UCCE Master Gardeners of Orange County
University of California
UCCE Master Gardeners of Orange County

Edible Plants

Apricots, problems

Eutypa diebackEutypa lata

Eutypa dieback, also known as Cytosporina, gummosis, and limb dieback, causes limbs or twigs to wilt and die suddenly in late spring or summer with the leaves still attached. Rough dark cankers may develop at pruning wounds. The bark has a dark discoloration with amber-colored gumming.
apricot eutypa dieback showing gummosis




Eutypa dieback occurs when fungus spores are spread by rain and infect trees through pruning wounds. Remove infected limbs at least 1 foot below any sign of the disease. Prune during July and August after harvest. Ideally, pruning should be completed at least 6 weeks before the first fall rains. Wound treatments with fungicides, paints, or sealants have not been satisfactory. Cauterizing freshly pruned branches with a hand-held propane burner may prevent infection.


Brown rotMonilinia spp.

apricot brown rot
Blossoms on plants infected with brown rot fungus turn brown and wither. Dead blossoms often cling to twigs for a long time. Sunken, brown areas may develop around twigs at the base of infected flowers, causing leaves at the tips of twigs to shrivel up. Brown, sticky droplets of gum may exude from the base of dead flowers and the bark of infected twigs. Velvety gray or tan tufts of spores are formed on diseased blossoms or twig cankers. Brown or tan spots spread rapidly over the fruit surface and produce spores.


Seasonal development and life cycle—Brown rot 
The fungus that causes brown rot survives the winter in infected twigs, inside dead, blighted blossoms that remain on the tree, or in dried, rotted fruit on the tree or on the ground. Spores are carried through the air by wind and splashing water to infect flowers in the spring.
Fruit is most susceptible to infection by the brown rot fungus when it is ripe. Most fruit rot develops during the month before harvest, although rot occasionally may develop on green fruit in early summer.

Remove and destroy fruit mummies and diseased plant parts promptly. This prevents the build-up of the fungus and helps keep rot below damaging levels. Prune trees to allow good ventilation. Furrow irrigate or use low-angle sprinklers to avoid wetting blossoms, foliage, and fruit. Plant varieties that are least susceptible; check with your local nurseryman.

If you have had problems in the past, applications of copper-containing or synthetic fungicides such as myclobutanil at pink bud stage can help avoid serious losses. Additional applications when fruit starts to color may be needed if rainy weather persists. Do not apply copper compounds after bloom.

Read more about copper-containing fungicides.
Read more about myclobutanil.


Shot hole disease (Coryneum blight)—Wilsonomyces carpophilus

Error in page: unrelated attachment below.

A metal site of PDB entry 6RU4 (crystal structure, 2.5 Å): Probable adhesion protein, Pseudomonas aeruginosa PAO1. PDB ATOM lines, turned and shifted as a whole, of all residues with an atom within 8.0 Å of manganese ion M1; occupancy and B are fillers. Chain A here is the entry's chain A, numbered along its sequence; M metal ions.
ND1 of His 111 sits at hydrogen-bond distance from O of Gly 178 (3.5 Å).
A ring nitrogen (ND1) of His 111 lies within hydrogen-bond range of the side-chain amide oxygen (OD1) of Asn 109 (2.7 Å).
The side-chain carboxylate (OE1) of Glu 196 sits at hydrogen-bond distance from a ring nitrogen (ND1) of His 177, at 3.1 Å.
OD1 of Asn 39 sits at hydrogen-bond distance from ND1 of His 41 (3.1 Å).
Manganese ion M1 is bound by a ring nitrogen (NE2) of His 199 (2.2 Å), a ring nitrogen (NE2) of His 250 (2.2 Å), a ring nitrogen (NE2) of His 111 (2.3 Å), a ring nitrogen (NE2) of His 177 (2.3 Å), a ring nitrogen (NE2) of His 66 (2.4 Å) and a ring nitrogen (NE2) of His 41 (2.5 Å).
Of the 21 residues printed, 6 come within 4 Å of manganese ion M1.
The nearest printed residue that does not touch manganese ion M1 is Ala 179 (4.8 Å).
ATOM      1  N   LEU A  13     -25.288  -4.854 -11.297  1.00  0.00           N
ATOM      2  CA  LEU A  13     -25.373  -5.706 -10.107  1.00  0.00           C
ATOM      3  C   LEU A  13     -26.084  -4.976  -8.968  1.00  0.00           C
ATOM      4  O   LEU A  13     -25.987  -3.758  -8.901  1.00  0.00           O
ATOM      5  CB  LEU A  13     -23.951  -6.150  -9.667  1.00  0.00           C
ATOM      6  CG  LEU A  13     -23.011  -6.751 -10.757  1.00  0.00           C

apricot shot hole disease
Shot hole, or Coryneum blight, is a serious fungal disease of almonds, apricots, nectarines, peaches, and other Prunus species in California. Reddish or purplish brown spots about 0.10 inch in diameter occur on new leaves and shoots. The spots expand and their centers turn brown. Tiny, dark specks sometimes form in the center of lesions, especially on leaves. Spots on young leaves have a narrow, light green or yellow margin and their centers often fall out as leaves expand, leaving "shot holes." Buds of peach, nectarine, and sometimes apricot are killed in the winter. Fruit may become rough and corky. Spotting occurs on the upper surface. Concentric lesions may develop on branches.

Life Cycle

Prune and dispose of infected tissue as soon as it appears. After leaf drop, inspect plants carefully and prune infected buds and twigs with lesions. Diligent sanitation and water management can provide adequate control where the incidence of shot hole is low. Avoid overhead sprinklers or use a low angle to avoid wetting foliage. Also, some varieties may be less susceptible. Where disease incidence is high, fungicides such as Bordeaux mixtures or fixed coppers may be applied. On peaches and nectarines, a dormant spray of copper in late fall will work well. 


Peach twig borerAnarsia lineatella

peach twig borer
Peach twig borer is a pest of apricots as well as peaches, nectarines and other stone fruit.  Peach twig borer larvae are dirty white or light brown with a black head when they first hatch. The body turns chocolate brown as it grows and the white portions between each body segment give the appearance of bands. Mature larvae grow to about 0.5 inch.

Identification of species

Life cycle

Larvae bore into the growing shoots of twigs and ripening fruit or nuts. Shoots and leaves wilt and die back one to several inches from the growing tips of twigs. In fleshy fruit, injury is usually superficial.

Tolerate low levels of damage. The most reliable control for peach twig borer is a dormant spray of spinosador spinosad and oil, applied in winter to kill overwintering caterpillars on the tree branches. Spinosad or Bacillus thuringiensis, applied just as trees bloom and again a week later, also controls the pest. Avoid spraying during the growing season because it is difficult to time pesticide applications effectively. Sprays must be applied to control hatching larvae before they enter twigs or fruit. 

Read about other pests and diseases of apricots.

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